Imagine if you will, in an alternate dimension behind a scary door, a world where your ability to conjugate and manipulate the English Language can mean life or death. Where words dictate all that is, maybe all that ever was, and the very fabric of reality can come apart with the shifting of a preposition or the mismanagement of a noun and an adjective. Some of you may be familiar with this warped dystopia: it’s called “studying an essay subject at university.”
But it’s also eerily similar to the premise of new indie-darling, oddly-but-aptly named puzzler Baba is You, recently released on PC and Switch. I chose the Switch as my platform of choice; not only did I save myself a tidy ten British pennies because Nintendo and Steam are evidently using different exchange rates, but now I can take my torturous puzzles with me and vex myself in any part of the house I desire. Anyway, in Baba is You, you is Baba (shocker), a little white rabbitoid thing that somehow has a very strong reading comprehension and stole the eyes out of a Space Invader. Except for, of course, when you don’t play as Baba. Sometimes you play as Keke, Q*Bert’s weird low-poly son, or a box, or the raw manifested deconceptualisation of love – there’s a lot going on. The goal of the game is to collect the flag on every board to “win,” except when the flag is a ghost or a body of water or a hedgerow. Therein, more or less, lies the appeal of Baba is You. It’s not a game for your hands, like a fast-paced top-down shooter, or a game for your eyes, like a gorgeous open-world adventure; it’s a game for your brain, and it’s appropriate then that it’s really flippin’ smart.
At the most basic level, Baba is You is a game about pushing blocks with words on them around. Those words fall into three categories (and you’d best remember your literacy lessons for this); nouns, adjectives, and conjunctions. So consider what’s probably the most basic puzzle possible in this engine: Baba and the flag are separated by a unbroken wall, and you have access to the tiles “Baba is You,” “Wall is Stop” and “Flag is Win.” You could simply disconnect the “Stop” block from the adjacent “Wall is” tiles and saunter up to the flag, easy as pie. Or, you could rearrange them to read “Wall is You,” and march that border up to the flag like the Iron Curtain marching up to Western Europe. OR, if you’re a proper boffin, you could twist the tiles to read both “Baba is You” and “Baba is Win” and take the obstacles out of the equation entirely. I could go on, but my point (other than this game’s concept being really hard to explain without an example) is that even the most simple puzzle presented using Baba is You’s tools has multiple solutions, and that only multiples when extra commands are added in – like being able to push and pull objects, have things sink in objects or melt or float or move of their own accord. What the creator of Baba is You has done (and yes, “creator” singular is correct, this is a one-person project helmed by Arvi “Hempuli” Teikar) is created an incredibly flexible puzzle environment, and very-smartly designed puzzles that squeeze every ounce of flexibility from it, and it’s some of the most fun I’ve had with a puzzle game in years.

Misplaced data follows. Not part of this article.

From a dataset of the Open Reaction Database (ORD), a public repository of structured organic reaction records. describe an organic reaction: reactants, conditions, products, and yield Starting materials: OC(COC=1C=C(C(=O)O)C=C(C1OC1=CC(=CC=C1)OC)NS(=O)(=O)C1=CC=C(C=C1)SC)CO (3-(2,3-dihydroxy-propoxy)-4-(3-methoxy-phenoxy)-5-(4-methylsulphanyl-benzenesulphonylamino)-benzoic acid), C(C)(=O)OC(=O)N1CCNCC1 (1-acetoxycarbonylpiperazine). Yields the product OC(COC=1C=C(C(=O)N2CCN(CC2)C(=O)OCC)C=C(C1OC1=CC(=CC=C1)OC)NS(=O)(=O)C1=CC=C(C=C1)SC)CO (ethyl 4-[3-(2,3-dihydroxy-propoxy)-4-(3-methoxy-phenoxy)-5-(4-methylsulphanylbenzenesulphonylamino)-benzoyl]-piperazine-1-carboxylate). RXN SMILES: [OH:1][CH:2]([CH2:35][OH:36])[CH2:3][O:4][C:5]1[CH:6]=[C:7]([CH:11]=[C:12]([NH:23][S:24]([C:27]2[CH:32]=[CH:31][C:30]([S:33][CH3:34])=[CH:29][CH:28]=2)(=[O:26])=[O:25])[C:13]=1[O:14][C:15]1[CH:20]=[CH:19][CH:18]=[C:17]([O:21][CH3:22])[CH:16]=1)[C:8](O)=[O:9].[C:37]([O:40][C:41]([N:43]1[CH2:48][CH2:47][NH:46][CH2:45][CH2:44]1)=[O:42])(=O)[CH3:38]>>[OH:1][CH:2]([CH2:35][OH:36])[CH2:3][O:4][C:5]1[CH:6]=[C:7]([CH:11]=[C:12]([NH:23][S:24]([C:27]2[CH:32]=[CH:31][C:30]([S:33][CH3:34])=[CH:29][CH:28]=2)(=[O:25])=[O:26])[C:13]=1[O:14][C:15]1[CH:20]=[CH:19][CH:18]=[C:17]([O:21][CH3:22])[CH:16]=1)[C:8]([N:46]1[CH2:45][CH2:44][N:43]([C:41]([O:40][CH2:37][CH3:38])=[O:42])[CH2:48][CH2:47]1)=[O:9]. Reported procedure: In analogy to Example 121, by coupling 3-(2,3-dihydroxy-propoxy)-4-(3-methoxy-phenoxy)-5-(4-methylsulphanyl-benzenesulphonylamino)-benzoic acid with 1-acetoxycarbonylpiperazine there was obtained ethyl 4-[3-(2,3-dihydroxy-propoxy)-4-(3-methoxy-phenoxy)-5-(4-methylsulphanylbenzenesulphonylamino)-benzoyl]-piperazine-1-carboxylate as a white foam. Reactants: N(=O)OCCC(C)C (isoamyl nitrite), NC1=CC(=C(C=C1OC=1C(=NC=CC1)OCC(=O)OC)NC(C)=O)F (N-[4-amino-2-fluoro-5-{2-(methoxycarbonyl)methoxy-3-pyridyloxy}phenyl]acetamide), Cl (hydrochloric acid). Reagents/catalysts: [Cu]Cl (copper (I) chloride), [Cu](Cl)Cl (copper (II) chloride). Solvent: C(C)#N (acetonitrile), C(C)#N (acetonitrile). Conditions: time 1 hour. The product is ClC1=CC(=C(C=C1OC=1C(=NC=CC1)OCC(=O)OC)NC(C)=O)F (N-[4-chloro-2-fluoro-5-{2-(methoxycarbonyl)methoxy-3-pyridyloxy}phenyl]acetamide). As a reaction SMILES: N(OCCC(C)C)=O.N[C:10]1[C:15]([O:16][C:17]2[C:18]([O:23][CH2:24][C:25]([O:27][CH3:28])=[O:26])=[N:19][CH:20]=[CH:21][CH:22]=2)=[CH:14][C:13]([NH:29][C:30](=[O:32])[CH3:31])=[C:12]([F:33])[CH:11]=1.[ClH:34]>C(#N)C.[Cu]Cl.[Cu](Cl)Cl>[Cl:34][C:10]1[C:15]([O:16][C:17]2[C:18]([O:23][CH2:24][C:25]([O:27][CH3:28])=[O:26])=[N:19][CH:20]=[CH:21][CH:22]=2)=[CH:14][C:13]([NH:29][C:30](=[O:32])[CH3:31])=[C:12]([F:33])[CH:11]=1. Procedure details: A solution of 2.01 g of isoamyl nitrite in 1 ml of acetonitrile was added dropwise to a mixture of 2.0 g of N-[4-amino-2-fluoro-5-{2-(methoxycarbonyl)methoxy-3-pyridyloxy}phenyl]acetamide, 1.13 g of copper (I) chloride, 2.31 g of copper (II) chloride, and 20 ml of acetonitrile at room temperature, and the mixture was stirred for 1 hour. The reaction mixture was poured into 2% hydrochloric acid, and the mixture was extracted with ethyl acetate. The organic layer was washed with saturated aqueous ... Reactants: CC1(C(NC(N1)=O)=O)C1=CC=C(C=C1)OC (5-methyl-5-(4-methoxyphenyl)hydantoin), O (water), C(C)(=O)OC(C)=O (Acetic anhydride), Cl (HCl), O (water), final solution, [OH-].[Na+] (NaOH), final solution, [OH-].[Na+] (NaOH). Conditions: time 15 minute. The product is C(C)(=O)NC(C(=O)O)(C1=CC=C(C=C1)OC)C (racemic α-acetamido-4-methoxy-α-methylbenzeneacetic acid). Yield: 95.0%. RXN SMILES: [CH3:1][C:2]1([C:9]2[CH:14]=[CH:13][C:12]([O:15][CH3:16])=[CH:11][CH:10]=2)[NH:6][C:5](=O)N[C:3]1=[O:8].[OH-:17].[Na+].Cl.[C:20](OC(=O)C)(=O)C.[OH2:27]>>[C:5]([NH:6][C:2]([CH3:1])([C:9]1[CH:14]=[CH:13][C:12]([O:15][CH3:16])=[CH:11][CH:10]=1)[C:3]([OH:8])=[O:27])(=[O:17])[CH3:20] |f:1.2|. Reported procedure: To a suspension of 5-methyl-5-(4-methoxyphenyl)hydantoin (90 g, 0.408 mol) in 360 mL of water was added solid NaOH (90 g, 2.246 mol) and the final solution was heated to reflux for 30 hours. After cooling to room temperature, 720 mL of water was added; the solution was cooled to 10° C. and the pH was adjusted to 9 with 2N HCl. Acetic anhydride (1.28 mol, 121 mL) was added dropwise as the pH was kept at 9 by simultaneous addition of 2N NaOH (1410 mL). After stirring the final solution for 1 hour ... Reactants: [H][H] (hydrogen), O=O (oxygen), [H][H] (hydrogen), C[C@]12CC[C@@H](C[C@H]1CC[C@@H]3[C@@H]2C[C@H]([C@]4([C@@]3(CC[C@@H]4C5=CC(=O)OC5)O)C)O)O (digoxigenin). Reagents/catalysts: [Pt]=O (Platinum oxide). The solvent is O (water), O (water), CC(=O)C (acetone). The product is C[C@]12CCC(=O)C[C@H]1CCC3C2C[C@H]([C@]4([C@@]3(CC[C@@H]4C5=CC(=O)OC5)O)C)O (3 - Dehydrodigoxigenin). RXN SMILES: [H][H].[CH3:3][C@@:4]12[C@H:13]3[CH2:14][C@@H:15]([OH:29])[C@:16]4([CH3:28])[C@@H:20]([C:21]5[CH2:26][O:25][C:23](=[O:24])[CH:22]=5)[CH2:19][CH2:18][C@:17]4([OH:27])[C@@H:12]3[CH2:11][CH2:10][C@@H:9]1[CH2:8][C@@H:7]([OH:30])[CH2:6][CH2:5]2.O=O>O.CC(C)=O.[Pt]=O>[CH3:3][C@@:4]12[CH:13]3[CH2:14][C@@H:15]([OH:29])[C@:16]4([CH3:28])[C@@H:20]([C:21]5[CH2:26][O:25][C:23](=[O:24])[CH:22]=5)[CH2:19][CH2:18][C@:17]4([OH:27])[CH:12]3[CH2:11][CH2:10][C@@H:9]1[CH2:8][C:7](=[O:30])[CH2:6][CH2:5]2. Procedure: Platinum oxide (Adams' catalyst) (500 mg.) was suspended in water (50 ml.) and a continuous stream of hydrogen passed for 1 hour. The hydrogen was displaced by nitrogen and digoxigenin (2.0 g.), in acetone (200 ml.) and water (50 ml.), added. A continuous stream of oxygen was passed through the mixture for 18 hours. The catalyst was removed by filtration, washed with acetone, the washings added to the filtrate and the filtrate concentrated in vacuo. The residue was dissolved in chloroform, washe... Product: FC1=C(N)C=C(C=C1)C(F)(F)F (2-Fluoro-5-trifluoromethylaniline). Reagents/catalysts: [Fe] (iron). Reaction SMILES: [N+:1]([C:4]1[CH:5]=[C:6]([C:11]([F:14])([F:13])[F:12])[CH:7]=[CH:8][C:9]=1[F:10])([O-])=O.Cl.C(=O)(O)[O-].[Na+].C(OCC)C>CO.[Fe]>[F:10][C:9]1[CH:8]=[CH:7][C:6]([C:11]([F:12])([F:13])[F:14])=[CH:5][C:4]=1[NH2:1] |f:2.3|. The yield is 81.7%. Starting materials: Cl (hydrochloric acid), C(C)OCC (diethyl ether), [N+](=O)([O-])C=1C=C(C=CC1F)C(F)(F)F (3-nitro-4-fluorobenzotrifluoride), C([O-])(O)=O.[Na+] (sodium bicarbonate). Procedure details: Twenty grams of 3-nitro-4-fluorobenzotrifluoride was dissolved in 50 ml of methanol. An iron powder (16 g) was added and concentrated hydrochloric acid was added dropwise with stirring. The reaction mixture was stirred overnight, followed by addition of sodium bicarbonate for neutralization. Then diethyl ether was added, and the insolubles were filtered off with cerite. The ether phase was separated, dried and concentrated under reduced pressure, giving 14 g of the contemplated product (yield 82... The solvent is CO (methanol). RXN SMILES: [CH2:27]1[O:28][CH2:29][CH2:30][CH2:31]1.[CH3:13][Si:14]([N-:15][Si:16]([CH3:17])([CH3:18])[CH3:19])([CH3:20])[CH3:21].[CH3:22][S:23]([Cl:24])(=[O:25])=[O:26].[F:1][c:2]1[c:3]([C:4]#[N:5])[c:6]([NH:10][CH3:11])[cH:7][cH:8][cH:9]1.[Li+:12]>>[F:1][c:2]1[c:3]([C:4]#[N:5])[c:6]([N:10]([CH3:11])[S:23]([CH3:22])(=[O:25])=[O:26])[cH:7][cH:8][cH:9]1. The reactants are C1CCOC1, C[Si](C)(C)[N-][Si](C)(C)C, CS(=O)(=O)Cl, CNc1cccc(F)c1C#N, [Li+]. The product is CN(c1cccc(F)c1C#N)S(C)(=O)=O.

While graphics and sound can understandably be allowed some slack in a puzzling-focused game, Baba is You is not slouch in this regard either. The pixel art is basic but clean and characterful, and communicates all the information (which there’s a lot of sometimes) in an efficient manner. I’m also personally a fan of the “wobbling” effect on the sprites – which you can turn off if you disagree, among a host of really good low-vision and colour-blindness options – but I think makes the game feel a lot more kinetic and combined with the soundtrack (chill instrumentation, atmospheric ambiance and the occasional NES-era “bloop” noise for good measure) gives proceedings a slightly eerie, other-worldly feel that I just adore.
There’s not really much more I can say about Baba is You; it’s a very very simple concept, executed very very well. I’m not without a couple of gripes; the map screen is a bit dodgy to navigate at times, a quick-select menu would be much appreciated. The option to rebind controls would go down very well with me too – the only thing stopping me playing this game one-handed is the “undo” button being stubbornly bound to the right Joycon instead of any of the face buttons on the left one, like the Falklands Island of the Joycon world. If you’re a little unsure on whether you’ll enjoy what Baba is You has to offer, or a little hesitant because of its uncompromising presentation, consider potentially playing the Game Jam Build as an unofficial demo of sorts (quick rundown on that version; worse graphics, worse interface, identical gameplay). Otherwise, get out there. Possibilities is Endless. World is Oyster.